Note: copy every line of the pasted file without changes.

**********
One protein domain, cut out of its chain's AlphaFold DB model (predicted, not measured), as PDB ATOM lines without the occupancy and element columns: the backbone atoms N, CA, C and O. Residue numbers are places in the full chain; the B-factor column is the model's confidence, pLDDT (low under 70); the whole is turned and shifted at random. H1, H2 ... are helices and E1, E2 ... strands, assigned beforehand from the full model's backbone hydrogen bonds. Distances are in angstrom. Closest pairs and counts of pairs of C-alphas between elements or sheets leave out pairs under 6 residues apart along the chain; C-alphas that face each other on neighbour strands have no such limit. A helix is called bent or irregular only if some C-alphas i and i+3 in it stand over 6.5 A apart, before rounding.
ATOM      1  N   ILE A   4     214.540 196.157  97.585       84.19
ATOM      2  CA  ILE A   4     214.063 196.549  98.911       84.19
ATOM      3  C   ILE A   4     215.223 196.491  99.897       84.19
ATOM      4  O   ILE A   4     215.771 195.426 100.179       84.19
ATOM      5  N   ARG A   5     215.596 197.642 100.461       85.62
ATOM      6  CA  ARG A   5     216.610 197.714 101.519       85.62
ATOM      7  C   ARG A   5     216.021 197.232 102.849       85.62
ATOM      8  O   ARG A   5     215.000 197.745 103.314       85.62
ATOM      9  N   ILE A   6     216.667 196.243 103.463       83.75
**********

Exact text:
One protein domain, cut out of its chain's AlphaFold DB model (predicted, not measured), as PDB ATOM lines without the occupancy and element columns: the backbone atoms N, CA, C and O. Residue numbers are places in the full chain; the B-factor column is the model's confidence, pLDDT (low under 70); the whole is turned and shifted at random. H1, H2 ... are helices and E1, E2 ... strands, assigned beforehand from the full model's backbone hydrogen bonds. Distances are in angstrom. Closest pairs and counts of pairs of C-alphas between elements or sheets leave out pairs under 6 residues apart along the chain; C-alphas that face each other on neighbour strands have no such limit. A helix is called bent or irregular only if some C-alphas i and i+3 in it stand over 6.5 A apart, before rounding.
ATOM      1  N   ILE A   4     214.540 196.157  97.585       84.19
ATOM      2  CA  ILE A   4     214.063 196.549  98.911       84.19
ATOM      3  C   ILE A   4     215.223 196.491  99.897       84.19
ATOM      4  O   ILE A   4     215.771 195.426 100.179       84.19
ATOM      5  N   ARG A   5     215.596 197.642 100.461       85.62
ATOM      6  CA  ARG A   5     216.610 197.714 101.519       85.62
ATOM      7  C   ARG A   5     216.021 197.232 102.849       85.62
ATOM      8  O   ARG A   5     215.000 197.745 103.314       85.62
ATOM      9  N   ILE A   6     216.667 196.243 103.463       83.75